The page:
Other things that happened today: I met with my research prof and team — we’re starting up our project within the week! It’s entitled The Religious Poetry Project, and it entails a team of students (I’m a supervisor, woo) who go through paraphrased Psalms that were published from 1477-1640 and transcribe them into an electronic, XML-searchable database. Right now it’s only in its “pilot” stages, which means we’re doing the grunt work until they can get the big grant money next year. But, it’s extra money, plus it’ll be a gem on the CV I’m constructing.

Speaking of money, still no sign of my loan check. I remember joking in December that I wouldn’t have it until my birthday. Well, my birthday is on Saturday, and I won’t have it. Two months late. Unbelievable. Luckily, next year I won’t have to rely on Sallie Mae for my livelihood. But the story gets better — the registrar girl I was working with in the University office quit her position last week. Now the people that are left there have NO CLUE what is going on. Sigh. And so it goes.

And since we’re on the subject of depressing, did anyone watch CSI tonight? What a downer. Poor Warrick. Still a damn fine show, though.

Must-get-sleep.

I should be dilligently studying my lesson plan for tomorrow right now. Wait, it’s not tomorrow now — it’s later today! I’m really nervous about the whole ordeal. It is my first Rhetoric class I’m teaching – hard to believe that this time last year I was in my undergrad rhet class, and now I’m in the teacher role! I’m anxious about the whole ordeal. Not only will I be teaching a bunch of students I’m not familiar with, but I’ll also be graded and observed by my prof and fellow grad students in the back. Pressure! Ugh.

My lesson consists of going over an article that introduces the concepts of rhetorical criticism, which is something that I’m passionate about. I’m excited about the material I’m going to be presenting, but worried in how it will go over. There’s only so much preparation you can do before you give a lesson. So much can go wrong, with things I can’t really prepare for — it’s really scary, in a way. We’ll see how it goes over.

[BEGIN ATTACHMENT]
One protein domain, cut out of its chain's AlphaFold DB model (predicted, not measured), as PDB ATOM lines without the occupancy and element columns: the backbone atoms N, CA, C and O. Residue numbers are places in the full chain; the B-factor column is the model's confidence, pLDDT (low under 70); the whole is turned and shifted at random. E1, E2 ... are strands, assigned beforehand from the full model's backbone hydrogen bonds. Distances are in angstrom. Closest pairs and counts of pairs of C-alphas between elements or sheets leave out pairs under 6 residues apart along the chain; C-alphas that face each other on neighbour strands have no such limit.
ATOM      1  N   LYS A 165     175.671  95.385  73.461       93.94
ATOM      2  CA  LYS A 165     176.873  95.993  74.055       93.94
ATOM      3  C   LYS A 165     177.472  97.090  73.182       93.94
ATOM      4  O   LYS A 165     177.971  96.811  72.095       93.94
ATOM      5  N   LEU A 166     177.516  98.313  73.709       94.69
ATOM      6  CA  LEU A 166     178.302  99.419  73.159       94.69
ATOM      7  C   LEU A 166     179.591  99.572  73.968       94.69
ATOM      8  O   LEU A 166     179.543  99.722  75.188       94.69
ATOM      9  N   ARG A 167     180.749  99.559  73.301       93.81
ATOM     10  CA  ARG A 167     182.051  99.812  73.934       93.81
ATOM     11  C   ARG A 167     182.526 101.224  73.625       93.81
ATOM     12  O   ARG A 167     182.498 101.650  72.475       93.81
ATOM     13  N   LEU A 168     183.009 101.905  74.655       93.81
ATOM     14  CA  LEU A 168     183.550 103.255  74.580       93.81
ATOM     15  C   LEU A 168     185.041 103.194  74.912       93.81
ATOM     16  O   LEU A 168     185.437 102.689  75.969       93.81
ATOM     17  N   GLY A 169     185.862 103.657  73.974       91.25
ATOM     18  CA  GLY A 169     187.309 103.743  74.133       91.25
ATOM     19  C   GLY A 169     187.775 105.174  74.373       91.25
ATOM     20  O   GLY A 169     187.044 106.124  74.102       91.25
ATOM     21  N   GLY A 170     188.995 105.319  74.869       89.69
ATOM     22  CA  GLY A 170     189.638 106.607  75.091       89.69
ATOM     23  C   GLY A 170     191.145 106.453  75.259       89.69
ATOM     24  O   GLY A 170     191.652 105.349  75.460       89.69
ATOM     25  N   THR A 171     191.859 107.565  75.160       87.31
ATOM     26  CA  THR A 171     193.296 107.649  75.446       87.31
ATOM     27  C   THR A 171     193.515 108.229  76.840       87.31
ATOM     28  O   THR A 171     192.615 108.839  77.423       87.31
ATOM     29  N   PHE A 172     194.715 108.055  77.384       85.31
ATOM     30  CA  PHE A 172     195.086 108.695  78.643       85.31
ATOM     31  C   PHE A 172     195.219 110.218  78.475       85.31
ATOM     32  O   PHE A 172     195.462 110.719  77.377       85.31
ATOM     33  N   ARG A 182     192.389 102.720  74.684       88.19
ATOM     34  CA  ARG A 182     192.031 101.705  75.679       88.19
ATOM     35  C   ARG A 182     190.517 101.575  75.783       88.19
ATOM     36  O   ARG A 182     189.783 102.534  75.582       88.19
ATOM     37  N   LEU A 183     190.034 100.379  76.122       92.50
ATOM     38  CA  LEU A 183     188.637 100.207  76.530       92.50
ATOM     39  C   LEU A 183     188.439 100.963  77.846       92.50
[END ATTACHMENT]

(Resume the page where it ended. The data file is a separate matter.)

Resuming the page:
I’ll appreciate all the good thoughts, prayers, and mojo sent my way later today (1-2:20pm Central Time). I’ll let you know how it goes…




Behold, the all-knowing Oracle of Starbucks

Personality type: Pseudo-intellectual

You’re liberal and consider yourself to be laid back and open minded. Everyone else just thinks you’re clueless. Your friends hate you because you always email them virus warnings and chain letters “just in case it’s true.” All people who drink grande tazo tea are potheads.

Also drinks: Sparkling water

Can also be found at: Designer grocery stores


Dammit, I’m proud to be an American.

But why do I feel somewhat guilty in writing that phrase?

Tonight I watched my first State of the Union address, while living in a foreign country. It was a bit weird. For one, none of the 3 channels in the apartment carried it, so I had to scamper online to find a live feed. While watching the tiny screen on my laptop, I felt all sorts of things. I felt a bit disconnected — I think that is largely due to the fact I’m so far away from home (not necessarily US, but a long ways from GA!). Up here there’s been more protesting about the upcoming military action, so I haven’t been as swamped with newscasts about it like I would be back home. Then again, if I was back home I think I would be feeling the pressure in a different sense — mainly due to the fact Savannah is within an hour’s distance of 2 large Army bases (whose troops have already been deployed).

I think that I’m definitely more sensitive to the language Bush used in his speech. Being away from the American media, plus back in a rhetorical frame of mind, helps with that I’m sure. It was interesting to note the different times he used the ploy “We’re Americans and can do whatever we feel right” along with appeals to the international community and cooperation. I think the former largely outweighed the latter.